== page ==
Our houseboating adventure on the Erie Canal started at Mid-Lakes Navigation’s marina (now Erie Canal Adventures) in Macedon, NY which is just a little east of Rochester, NY. Since we live in NYC, which is 5+ hours from Rochester, we actually drove part of the way to Binghamton, NY the night before we got our boat. We didn’t want to have to get up at the crack of dawn, and we wanted to feel more refreshed when starting our first day on the water!
Early Saturday, we headed to Macedon to buy some provisions and have a quick lunch before our orientation on the boat. There is a Walmart and a Wegman’s nearby where you can buy cold food, ice and any fresh items you might want. We had brought a bunch of snacks, drinks, coffee, and some condiments with us, so we only needed to buy staples like bread, eggs, deli meat, cheese, butter, produce, and ice.
We arrived at the marina around 1:00 pm and started to load up our boat, Canadice. The boats are absolutely adorable and incredibly clean! They provide bed linens, bath linens, dishes, silverware, pots and pans, garbage bags, plenty of toilet paper and a giant roll of paper towels. (They pretty much thought of everything supplies-wise, though I would recommend bringing some paper plates, plastic utensils, ziplock bags, and plastic storage containers. I brought these and they came in handy a few times!) T
here is also a remarkable amount of storage considering how small the boats are, though for New Yorkers living in studio apartments, the canalboats may seem downright spacious! We joked that it felt like a tiny house, but I suspect it’s not all that different from RV-ing.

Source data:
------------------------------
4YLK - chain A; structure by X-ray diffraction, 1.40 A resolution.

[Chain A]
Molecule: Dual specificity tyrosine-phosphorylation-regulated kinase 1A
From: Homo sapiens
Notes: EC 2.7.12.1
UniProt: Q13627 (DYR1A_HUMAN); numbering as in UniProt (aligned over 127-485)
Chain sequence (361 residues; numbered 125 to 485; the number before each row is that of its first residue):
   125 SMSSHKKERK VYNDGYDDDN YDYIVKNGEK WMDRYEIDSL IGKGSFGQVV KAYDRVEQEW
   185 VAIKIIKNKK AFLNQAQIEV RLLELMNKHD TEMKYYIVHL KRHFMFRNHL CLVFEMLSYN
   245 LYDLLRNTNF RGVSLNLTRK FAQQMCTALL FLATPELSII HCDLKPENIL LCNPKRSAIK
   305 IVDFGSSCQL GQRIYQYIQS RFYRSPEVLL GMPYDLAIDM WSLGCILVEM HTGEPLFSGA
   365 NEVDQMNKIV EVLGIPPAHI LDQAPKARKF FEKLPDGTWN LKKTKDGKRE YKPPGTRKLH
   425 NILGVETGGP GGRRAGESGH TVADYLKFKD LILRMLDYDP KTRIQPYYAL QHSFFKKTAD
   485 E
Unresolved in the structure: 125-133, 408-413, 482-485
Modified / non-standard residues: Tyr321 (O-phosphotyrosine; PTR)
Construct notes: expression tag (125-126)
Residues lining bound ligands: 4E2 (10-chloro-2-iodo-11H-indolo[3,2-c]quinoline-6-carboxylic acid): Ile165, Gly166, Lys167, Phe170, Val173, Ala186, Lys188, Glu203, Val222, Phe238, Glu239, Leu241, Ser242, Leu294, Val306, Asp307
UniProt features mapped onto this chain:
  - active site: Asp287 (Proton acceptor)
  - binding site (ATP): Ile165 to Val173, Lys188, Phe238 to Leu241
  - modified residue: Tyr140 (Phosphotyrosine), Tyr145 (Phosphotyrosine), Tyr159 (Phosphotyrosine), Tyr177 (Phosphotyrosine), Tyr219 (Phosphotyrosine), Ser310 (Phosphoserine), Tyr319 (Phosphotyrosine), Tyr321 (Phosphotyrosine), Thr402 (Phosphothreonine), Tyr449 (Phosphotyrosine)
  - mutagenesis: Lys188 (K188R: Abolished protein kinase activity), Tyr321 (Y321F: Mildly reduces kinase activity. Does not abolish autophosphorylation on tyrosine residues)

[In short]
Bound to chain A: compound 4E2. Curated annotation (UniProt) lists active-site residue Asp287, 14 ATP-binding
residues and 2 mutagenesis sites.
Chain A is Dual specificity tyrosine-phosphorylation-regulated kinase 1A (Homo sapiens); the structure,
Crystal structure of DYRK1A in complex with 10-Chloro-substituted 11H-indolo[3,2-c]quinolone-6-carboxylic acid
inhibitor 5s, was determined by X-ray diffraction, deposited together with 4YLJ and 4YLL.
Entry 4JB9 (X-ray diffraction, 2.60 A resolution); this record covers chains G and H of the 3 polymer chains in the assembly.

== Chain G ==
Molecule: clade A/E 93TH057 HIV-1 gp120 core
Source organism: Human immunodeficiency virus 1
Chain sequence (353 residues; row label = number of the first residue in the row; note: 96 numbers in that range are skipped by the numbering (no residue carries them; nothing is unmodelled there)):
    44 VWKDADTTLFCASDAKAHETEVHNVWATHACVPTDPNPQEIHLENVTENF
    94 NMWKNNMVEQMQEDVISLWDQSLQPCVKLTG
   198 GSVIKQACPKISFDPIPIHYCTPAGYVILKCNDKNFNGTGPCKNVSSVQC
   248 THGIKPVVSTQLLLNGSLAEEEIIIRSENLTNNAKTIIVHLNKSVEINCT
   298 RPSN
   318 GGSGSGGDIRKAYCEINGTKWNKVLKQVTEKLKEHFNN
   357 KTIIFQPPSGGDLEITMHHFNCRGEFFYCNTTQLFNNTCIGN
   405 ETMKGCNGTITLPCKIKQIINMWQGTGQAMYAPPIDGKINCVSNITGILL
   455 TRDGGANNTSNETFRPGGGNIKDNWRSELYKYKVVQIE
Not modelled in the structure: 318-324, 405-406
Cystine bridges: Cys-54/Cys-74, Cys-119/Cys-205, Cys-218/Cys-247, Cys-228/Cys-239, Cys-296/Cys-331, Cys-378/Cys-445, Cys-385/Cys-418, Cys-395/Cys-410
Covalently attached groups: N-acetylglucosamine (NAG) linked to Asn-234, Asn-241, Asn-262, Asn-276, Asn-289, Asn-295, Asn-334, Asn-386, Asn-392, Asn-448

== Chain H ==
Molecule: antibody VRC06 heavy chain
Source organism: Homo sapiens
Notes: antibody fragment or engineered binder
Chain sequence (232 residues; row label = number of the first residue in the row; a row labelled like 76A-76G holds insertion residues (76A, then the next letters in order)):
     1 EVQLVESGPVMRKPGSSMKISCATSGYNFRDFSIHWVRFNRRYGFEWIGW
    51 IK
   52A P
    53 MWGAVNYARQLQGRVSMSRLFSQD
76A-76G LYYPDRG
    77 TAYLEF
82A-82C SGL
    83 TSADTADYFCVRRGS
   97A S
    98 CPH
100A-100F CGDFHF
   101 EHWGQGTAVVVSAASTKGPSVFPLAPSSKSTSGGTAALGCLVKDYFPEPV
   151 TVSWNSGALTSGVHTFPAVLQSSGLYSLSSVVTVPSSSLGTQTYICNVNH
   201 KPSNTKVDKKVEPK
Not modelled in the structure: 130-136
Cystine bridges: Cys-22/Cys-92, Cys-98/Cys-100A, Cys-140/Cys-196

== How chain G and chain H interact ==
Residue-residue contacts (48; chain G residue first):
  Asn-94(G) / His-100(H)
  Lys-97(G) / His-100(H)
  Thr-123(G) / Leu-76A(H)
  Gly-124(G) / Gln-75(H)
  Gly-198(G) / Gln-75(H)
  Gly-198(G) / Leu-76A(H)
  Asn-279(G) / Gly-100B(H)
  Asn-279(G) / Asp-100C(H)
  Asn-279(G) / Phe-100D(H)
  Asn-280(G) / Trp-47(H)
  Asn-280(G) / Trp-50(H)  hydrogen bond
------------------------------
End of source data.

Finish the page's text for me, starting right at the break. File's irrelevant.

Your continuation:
We finished unpacking and shortly before 2:00 pm, a young woman named Amelia joined us onboard to do our orientation. The staff will walk you through how to use everything on the boat like the stove, oven, and water heater, and they show you how to power up, shift to forward and reverse, and use the bow thrusters.
Since we are experienced boaters, we were able to get off the dock pretty quickly, but if you’re not experienced, they will also show you how to make your dock lines off to a cleat, tie some basic knots, and explain how docking and going through locks works. They also show you how to use the radio so you can communicate your passage requests to the lock and bridge tenders along your route.
Your first test is navigating out of the teeny tiny space at their marina, and then you travel east about a mile to practice some doughnuts in the canal, do a docking, and then pass through your first lock, which is actually pretty easy! You basically just get your boat up alongside the lock wall, grab one of the hanging lines with the gloves Mid-Lakes is so kind to provide, and hold on until the water enters or leaves the lock chamber. When the doors open, you let go of the lines and exit the lock.
We passed through Lock 30, drove in a circle, and then went right back through the lock, returned to the marina, practiced backing in to the dock, and then dropped Amelia off. After that, we were free to get on our way on our own at just shortly before 4:00 pm!